First: I agree that Kevin Love is currently the Wolves best player and should be playing more (though he is currently tied for the team lead in minutes played). And that nurturing Love into a confident, committed pro should be among the team’s primary goals.

Second: the Wolves lost to Miami by 32. They lost to Orlando by 42 (million). Memphis by 20. Houston by 26. Would playing Kevin Love an extra five minutes a game really have altered any of these outcomes?

Third: Love got benched in the third quarter of the Atlanta game because he was playing listless, self-pitying basketball. He does that sometimes.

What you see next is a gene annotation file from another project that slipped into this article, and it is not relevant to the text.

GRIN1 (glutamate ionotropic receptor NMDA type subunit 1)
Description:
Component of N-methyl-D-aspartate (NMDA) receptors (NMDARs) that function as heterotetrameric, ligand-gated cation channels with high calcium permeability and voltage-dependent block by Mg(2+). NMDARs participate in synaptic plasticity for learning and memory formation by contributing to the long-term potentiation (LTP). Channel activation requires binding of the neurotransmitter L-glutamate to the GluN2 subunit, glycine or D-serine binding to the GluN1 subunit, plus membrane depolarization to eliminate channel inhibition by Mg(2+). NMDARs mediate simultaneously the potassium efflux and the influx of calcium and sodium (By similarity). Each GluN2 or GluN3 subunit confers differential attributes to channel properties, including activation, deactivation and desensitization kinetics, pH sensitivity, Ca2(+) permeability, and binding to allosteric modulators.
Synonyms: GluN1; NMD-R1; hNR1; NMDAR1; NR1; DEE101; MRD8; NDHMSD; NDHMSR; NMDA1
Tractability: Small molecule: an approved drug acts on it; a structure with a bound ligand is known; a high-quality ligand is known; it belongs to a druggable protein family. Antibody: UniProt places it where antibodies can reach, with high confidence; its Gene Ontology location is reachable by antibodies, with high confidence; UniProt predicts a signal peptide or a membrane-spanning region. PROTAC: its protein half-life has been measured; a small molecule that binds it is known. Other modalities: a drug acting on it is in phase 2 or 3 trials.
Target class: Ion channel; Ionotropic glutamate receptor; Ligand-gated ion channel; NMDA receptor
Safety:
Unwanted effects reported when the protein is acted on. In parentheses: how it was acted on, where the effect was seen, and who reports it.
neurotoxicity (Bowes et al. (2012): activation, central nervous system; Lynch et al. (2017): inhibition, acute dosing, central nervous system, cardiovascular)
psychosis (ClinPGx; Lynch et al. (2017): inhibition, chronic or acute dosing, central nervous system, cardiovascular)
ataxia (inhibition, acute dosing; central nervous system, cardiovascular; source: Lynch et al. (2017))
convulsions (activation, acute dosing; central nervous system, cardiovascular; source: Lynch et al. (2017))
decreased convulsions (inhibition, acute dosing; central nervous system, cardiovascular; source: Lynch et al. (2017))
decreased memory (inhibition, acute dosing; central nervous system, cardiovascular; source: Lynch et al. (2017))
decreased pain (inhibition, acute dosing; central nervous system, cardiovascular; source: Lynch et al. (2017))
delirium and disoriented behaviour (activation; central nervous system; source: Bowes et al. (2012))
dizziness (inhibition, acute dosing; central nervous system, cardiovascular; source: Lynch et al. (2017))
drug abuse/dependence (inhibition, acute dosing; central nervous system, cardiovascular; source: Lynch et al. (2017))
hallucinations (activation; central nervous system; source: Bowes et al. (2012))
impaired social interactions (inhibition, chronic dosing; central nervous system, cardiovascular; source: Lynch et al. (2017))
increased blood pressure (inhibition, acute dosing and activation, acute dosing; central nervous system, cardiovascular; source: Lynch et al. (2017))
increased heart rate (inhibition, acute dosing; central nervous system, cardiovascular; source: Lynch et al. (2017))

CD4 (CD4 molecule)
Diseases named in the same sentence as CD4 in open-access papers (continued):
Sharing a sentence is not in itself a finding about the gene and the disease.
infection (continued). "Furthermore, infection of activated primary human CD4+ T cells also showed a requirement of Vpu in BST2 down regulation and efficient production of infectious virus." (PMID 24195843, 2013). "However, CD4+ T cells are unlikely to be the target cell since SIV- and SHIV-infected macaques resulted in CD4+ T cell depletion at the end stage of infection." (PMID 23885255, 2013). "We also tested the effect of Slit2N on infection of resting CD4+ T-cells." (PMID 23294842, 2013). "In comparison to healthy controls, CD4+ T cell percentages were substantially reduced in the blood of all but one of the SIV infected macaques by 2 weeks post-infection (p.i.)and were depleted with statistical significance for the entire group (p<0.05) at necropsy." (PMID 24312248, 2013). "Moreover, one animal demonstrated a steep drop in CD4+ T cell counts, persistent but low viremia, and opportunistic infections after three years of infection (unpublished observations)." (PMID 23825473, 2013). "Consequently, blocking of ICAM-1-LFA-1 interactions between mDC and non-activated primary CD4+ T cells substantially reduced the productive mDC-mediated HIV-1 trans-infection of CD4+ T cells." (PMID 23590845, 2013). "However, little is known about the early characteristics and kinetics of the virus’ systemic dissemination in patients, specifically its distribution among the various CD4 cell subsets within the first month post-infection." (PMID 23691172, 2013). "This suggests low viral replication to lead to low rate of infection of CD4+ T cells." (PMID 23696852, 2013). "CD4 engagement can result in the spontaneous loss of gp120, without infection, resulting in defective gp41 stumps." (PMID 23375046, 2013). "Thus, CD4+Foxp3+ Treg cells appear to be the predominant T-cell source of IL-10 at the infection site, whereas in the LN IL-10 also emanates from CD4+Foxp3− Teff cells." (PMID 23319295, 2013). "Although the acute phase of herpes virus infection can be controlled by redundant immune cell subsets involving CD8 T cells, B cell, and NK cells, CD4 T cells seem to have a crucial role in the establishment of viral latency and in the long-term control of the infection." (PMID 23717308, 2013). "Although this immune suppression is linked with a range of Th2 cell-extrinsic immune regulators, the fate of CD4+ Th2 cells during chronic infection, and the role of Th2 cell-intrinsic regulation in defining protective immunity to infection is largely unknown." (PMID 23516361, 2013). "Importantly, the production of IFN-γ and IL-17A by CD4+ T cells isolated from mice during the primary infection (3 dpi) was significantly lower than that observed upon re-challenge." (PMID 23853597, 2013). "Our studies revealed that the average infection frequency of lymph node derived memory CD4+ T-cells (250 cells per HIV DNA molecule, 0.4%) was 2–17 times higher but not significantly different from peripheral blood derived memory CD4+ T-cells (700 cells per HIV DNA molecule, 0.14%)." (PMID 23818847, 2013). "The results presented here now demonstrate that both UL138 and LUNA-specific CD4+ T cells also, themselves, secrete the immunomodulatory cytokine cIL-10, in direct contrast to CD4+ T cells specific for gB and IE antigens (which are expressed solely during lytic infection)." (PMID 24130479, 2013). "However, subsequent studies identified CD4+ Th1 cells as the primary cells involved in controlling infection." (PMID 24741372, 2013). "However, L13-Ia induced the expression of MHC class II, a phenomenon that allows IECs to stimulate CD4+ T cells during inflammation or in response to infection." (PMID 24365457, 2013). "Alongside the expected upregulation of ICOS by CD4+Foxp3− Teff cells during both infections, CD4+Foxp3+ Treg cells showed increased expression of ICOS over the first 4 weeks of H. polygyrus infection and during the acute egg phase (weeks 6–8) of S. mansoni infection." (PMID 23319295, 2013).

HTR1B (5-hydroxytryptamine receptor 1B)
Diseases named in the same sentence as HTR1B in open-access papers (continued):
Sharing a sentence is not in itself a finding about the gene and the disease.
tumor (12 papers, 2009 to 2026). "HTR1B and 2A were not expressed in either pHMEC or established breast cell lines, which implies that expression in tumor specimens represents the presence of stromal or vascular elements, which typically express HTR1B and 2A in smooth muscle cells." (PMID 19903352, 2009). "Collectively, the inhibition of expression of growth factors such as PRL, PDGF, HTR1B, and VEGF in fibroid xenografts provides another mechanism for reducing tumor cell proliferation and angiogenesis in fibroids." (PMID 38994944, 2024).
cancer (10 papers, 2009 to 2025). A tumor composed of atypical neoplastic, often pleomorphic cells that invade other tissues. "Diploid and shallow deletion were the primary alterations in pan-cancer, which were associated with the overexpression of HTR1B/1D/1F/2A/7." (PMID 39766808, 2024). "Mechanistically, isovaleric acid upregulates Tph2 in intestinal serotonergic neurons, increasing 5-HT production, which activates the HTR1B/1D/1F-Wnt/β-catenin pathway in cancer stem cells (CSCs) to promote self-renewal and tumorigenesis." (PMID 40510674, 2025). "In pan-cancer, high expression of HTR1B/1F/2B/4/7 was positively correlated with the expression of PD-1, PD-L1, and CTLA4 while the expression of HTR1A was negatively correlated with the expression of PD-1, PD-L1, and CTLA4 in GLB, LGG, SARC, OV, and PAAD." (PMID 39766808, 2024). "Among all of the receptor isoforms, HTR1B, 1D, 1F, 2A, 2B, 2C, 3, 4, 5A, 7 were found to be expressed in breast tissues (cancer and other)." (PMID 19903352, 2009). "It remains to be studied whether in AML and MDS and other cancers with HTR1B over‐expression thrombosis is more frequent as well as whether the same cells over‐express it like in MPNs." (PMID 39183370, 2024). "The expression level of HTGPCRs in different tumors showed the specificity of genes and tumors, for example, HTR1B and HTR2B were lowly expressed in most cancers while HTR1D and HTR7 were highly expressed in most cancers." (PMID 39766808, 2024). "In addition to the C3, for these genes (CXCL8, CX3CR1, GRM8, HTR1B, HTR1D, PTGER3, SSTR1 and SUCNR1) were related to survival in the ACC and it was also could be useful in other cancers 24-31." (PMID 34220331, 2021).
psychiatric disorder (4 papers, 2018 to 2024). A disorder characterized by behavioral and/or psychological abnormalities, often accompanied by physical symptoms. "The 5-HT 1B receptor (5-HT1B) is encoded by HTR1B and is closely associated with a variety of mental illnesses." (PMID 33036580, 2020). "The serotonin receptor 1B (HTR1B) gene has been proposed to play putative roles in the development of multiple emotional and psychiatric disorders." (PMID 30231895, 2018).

• On the surface, this last thing has very little to do with the Timberwolves. But its some utterly righteous writing and has to do with Randy Moss and so should interest us. David Roth, a friend of this blog, writes about the professional football for the Awl. And when I say “writes about the professional football” I mean: embarks on dazzling, tangential voyages of cultural/political consciousness that end in fairly inaccurate NFL game predictions. Example: “the desperate narcissism and self-defeating vainglory that has degraded Moss from one of the NFL’s supreme talents into one of the NFL’s most toxic assets reflects the same anxiety that leads some Gadsden-Flag goof to slap a Hitler mustachio on a picture of Nancy Pelosi.” Right!? Here’s David this week (and you should really read this whole thing), on the strange tension between fabulous individual expression and communal self-sacrifice that make the NFL really compelling (this, by the way, has everything to do with the NBA):